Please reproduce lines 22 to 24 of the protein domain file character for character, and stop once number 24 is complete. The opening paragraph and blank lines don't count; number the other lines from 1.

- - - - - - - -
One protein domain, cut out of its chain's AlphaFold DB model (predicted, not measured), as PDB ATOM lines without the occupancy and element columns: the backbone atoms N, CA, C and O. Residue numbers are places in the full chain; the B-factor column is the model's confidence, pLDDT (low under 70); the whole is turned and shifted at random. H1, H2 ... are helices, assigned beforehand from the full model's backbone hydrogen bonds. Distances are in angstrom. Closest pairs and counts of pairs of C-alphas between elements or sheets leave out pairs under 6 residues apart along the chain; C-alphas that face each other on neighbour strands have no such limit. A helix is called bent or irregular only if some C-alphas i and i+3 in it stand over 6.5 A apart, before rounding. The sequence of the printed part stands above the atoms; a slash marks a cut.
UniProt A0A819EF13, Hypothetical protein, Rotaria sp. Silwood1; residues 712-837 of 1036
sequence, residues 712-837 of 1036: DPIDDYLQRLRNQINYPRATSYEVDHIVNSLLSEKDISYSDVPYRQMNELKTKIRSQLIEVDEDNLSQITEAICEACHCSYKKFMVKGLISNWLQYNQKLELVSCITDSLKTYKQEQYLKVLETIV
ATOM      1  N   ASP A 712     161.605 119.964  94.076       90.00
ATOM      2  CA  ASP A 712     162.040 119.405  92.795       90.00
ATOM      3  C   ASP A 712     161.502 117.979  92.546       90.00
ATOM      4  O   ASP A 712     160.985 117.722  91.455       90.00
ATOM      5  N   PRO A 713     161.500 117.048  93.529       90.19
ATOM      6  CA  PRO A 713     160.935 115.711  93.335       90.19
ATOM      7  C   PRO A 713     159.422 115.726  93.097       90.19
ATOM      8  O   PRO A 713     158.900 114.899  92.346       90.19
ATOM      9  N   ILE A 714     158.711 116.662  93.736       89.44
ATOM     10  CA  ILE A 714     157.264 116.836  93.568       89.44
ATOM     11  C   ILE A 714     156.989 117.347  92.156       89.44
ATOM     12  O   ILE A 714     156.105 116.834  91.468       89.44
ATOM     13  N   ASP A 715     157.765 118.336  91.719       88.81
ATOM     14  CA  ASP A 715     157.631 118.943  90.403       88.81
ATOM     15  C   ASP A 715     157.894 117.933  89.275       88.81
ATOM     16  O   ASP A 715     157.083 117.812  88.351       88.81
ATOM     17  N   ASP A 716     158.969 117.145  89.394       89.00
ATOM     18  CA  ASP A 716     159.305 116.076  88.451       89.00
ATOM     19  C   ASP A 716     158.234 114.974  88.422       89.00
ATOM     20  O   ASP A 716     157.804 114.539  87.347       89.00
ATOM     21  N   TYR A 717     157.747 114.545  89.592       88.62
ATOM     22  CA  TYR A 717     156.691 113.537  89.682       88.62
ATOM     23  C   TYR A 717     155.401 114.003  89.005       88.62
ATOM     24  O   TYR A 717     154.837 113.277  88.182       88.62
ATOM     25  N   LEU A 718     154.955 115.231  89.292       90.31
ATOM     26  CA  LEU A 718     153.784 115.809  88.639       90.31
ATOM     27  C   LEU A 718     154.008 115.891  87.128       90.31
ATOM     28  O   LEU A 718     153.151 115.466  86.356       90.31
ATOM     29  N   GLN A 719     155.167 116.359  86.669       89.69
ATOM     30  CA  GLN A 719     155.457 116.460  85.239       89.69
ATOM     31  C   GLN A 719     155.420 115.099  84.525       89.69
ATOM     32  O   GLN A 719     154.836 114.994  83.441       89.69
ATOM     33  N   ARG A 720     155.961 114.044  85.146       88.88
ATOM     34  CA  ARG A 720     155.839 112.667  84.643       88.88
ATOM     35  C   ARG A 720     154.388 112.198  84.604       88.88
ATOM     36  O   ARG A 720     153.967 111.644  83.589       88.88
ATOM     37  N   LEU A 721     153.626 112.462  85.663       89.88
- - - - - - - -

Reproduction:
ATOM     20  O   ASP A 716     157.804 114.539  87.347       89.00
ATOM     21  N   TYR A 717     157.747 114.545  89.592       88.62
ATOM     22  CA  TYR A 717     156.691 113.537  89.682       88.62